This wonderful image by Brenda Baar did the rounds today on social media. I saw it a while ago when I googled Maslow's theory to see if I could find anything interesting for an NCT exam and I came across this beauty.
So many women forget about themselves in birth. It is a passage for you and baby together, not alone as separate entities. So why do so many of us say it's just about the baby being okay but no mention of yourself? Even sometimes saying you don't matter...
Of course a healthy baby matters. There is no mother who doesn't believe this but why are you not included too? YOU MATTER! You have needs too. Imagine a birth where you fulfil your hierarchy of needs? During my antenatal classes I always talk about feeling protected, nurtured and heard. To not be an outsider looking in on what is happening but to be present, completely involved and surrounded by trust. I've heard so many stories of what should have been a traumatic birth by textbook standards but the woman walked away having a positive birth because of all these factors being ticked. How amazing is that?
Research has shown that unrealistic expectations for labour isn't usually the common force behind PTSD after birth, which some believe is, but is linked to how you are treated:
"...one study looked at this question directly and found that a difference between expectations and experience in the level of pain, length of labour, interventions and level of control was not associated with PTSD symptoms. However, a difference between expected support from health professionals and the level of care experienced was predictive of PTSD symptoms (Ballard, Stanley et al. 1995; Ford and Ayers unpublished). It therefore seems that women are not necessarily traumatised by the events of birth not happening as they expected, but are affected when the care they receive does not match their expectations." (City University of London, 2012)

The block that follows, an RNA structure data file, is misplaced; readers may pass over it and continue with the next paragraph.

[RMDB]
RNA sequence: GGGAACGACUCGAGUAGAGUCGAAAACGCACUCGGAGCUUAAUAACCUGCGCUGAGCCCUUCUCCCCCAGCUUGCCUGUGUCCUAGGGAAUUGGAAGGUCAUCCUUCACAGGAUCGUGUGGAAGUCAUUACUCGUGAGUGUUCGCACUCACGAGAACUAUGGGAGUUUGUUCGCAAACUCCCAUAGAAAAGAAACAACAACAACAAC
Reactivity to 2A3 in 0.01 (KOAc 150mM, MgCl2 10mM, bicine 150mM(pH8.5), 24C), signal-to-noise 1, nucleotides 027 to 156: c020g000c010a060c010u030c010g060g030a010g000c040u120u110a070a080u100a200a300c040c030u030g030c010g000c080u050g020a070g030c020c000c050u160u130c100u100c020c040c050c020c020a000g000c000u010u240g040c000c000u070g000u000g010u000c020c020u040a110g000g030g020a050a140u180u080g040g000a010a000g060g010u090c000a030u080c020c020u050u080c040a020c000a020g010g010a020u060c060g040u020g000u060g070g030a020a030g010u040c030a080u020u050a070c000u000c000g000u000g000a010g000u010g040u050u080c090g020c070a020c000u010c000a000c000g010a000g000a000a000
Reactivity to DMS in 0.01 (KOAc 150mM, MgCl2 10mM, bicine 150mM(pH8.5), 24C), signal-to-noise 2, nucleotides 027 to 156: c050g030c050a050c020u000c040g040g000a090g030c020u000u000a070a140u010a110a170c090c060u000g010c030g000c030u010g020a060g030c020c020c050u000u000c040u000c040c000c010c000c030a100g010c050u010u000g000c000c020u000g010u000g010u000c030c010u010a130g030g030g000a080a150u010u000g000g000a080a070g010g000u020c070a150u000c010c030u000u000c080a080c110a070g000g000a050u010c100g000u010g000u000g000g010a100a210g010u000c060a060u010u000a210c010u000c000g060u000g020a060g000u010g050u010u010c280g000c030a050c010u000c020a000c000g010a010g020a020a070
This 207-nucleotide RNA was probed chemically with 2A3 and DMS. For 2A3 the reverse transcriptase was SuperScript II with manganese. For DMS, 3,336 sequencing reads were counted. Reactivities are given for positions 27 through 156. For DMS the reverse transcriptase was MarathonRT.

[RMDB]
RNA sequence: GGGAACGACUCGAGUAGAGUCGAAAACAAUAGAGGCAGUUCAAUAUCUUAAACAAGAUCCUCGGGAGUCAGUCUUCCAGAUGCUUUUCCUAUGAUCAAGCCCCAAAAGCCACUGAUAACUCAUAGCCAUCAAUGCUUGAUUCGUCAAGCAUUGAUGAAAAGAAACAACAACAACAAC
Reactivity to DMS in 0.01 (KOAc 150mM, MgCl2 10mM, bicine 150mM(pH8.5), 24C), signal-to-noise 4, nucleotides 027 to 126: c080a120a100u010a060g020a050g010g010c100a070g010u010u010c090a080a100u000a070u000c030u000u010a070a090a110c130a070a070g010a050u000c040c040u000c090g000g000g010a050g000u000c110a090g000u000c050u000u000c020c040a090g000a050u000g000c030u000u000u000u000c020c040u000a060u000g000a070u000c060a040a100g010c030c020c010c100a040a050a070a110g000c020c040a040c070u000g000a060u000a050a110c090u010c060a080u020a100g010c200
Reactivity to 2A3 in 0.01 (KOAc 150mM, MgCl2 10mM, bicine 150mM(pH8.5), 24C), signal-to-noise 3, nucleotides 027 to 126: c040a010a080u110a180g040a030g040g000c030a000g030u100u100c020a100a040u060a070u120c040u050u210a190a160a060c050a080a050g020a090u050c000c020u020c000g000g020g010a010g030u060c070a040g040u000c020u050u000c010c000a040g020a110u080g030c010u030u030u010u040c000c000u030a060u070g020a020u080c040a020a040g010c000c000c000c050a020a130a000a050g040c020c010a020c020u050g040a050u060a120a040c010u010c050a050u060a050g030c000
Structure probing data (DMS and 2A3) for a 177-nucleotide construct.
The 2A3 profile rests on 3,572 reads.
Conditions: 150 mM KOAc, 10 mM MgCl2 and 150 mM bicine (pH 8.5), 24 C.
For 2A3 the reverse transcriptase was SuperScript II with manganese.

So, looking after the woman has a huge purpose. Not only because it's reasonable but because it's logical. The far reaching impact goes beyond birth if your needs are not met. All the needs are not always met and you can have a few or all, it can interchange. But meeting the majority would be incredible, no matter what birth, just by changing the way women are looked after. Language is so key here and a lot of positive changes are being made but we have a long way to go. But they are changing...
Alive. Health. Trust. Autonomy. Heard.
A hierarchy of needs that truly matters.
Becoming a mother brings on a whole world of new emotions.
Adaptation, change and transition.
We spend so much time preparing for birth and keeping our pregnant bodies healthy that we forget the world after that. There will be a baby, your life will change and there will be a transition. Just like birth there can be highs and lows but babies don't need much. They need love, milk, warmth, cleanliness and clothing. They just need you!
Postnatal care in this country is pretty low but you can find your tribe and there are support groups springing up everywhere. Spend your first week or two at home. Enjoy that time getting to know each other (yes they are getting to know you and vice versa), but then once you start venturing out start talking to other mums and build that network of support. Being able to say "my night was crap eh" is a form of everyday therapy and guess what...you are not alone. You may feel like you're alone in the middle of the night when you are up six times and feeding for 30-45 minutes a pop, but you are not.
You transition when you become a mother. It feels like you have lost your old identity and are in a bit of a limbo land. You don't have to lose her...you can gain someone new. When researching motherhood I came across a lovely notion that I think all new mothers should take heed of. You become a blend of your old and new self. Do not lose the old you but instead bring that old self into the new self. You are not lost! Become someone new without losing her. Mothers just become even more powerful because your new identity is powerful. You transform! This can feel quite scary at first but, just like birth, let go. Welcome this new change in identity and become her. It may take some time before you feel settled again and THAT IS OKAY.
Experiment, learn and embrace.
Highs and lows I will embrace you.
Bring on the new normal.